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In the same way a Christian is not a man who never goes wrong, but a man is enabled to repent and pick himself up and begin over again after each stumble– – C. S. Lewis

I’m uncomfortable when people use words like “superhero” to describe persons with disabilities. Don’t get me wrong – I know (and have listened to firsthand) amazing stories of people who’ve overcome the most crushing circumstances imaginable. But when I listen to persons with disabilities tell their own stories, there is language like “one day at a time” and “overcome challenges” – a “do what you gotta do” attitude permeates their storytelling.

I understand the impulse to use extravagant comparisons. Overcoming a severe stutter or blindness or a crippling illness is no small feat. We are awed by the effort and tenacity these stories display. But that’s exactly why the superhero language makes me uncomfortable – it denies the very human level of struggle that makes the tenacity remarkable.

We do the same thing to people from the Bible, treating them as something more than human, and therefore not really human.

Abraham wanders off into the desert, following a God who He barely knows, leaving behind a family and friends and a life. He never sees the entirety of what God promised him. And somehow we think he never had a dark night of the soul? Never wept in the dark until his pillow was soaked through? Never snapped at Sarah because the stress had worn them down to frazzled, emotional messes?

1 Samuel 21 is not David’s most flattering chapter. He’s scrambling, running headlong away from Saul without a plan. He filches bread from a priest, babbles on, lying, about how he’s on a holy mission, and ends up drooling on himself to convince his former enemies that he’s gone mad. This is not a man who sat down that morning, had a peaceful quiet time and wrote a beautiful Psalm about God’s care and protection. This is a man panicking and doing the very next thing that pops into his mind.

Ezekiel begins writing his book saying “I saw visions… I heard voices” and you wonder if he wondered if this is what it feels like to go insane. Jeremiah’s specialty seems to have been writing long complaints to God in between his prophesying sessions. Paul talks over and over again about being in for the long haul… waiting not-so-patiently for the Corinthians and Galatians to finally – finally! – get it.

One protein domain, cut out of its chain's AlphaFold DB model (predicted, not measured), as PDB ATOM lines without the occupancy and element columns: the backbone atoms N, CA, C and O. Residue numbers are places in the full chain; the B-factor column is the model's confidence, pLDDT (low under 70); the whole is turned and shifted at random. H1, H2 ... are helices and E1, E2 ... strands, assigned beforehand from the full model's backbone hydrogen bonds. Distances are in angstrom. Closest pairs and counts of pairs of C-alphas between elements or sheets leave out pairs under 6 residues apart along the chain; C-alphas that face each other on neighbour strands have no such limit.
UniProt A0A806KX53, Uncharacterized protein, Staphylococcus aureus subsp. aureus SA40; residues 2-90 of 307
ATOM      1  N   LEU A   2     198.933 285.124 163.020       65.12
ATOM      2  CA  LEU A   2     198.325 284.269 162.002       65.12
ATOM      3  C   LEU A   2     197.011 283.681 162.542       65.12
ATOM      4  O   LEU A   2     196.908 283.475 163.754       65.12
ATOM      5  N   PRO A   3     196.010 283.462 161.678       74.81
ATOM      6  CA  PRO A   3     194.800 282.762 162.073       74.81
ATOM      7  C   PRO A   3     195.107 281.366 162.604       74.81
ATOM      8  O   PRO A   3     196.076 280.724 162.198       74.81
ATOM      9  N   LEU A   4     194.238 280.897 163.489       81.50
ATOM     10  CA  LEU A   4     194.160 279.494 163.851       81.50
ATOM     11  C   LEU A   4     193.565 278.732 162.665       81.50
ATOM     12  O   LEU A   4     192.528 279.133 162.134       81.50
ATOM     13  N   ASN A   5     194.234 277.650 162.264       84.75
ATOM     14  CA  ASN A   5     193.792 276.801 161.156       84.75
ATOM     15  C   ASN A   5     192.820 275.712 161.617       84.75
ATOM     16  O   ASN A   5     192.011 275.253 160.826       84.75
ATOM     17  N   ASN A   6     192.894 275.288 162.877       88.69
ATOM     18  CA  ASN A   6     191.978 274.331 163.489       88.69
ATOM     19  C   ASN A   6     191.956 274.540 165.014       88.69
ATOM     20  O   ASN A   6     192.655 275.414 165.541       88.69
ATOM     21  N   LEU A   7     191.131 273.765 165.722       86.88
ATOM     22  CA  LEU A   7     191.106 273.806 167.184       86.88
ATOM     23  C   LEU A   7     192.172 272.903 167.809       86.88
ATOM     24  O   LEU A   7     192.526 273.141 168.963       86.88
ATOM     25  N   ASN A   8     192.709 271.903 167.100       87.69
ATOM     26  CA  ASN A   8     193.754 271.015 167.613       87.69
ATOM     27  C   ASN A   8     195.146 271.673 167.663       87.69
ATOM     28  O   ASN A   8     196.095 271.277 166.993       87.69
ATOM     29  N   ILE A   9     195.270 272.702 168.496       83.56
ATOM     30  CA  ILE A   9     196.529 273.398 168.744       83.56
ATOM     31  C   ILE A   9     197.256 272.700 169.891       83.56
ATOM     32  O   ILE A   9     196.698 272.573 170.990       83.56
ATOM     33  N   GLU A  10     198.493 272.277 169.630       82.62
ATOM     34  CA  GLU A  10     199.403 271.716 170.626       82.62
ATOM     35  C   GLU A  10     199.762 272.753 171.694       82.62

When we label these men and women superheroes, we deny the integrity of their story. We edit out their dark night of the soul, their process, their long and winding road. We gloss over the long days and months of painful rehab. We ignore the disappointment, the heartbreak, the ongoing struggle of living life (no matter how successfully) with certain limitations, certain accommodations. We discount the validity of the struggle, the deepness of the doubting, the wounds that left unfading scars.

But when we use the label superhero, we also deny ourselves something. We can say Oh I could never do something like that and believe it, because what “they” did is not in the realm of human possibility – only that of superheroes. (And is there really someone out there who thinks, “I could definitely suffer a stroke and spend the next year of my life learning to walk and feed myself again. I could DO that!”?) We ignore God’s insistence that He only uses the weak, the broken, the fragile. We do not see that struggling with every last drop of courage, strength, resolve in us – and borrowing more from those around us – is what marks the very best of humanity. That, marred and broken as it is by sin, the human nature has been endowed with some fantastic qualities. Courage. Strength. Grace. Tenacity. Qualities that make it possible to overcome.

When we say that these are superhuman qualities, we take them out of the realm of possibility for normal human beings. We can recast them as something gained easily by those who have the makings of superherodom.

But it is not superhuman to fight to the death, to remain undefined by limitations, to follow despite the pain and doubt. It is the very best of what it means to be human.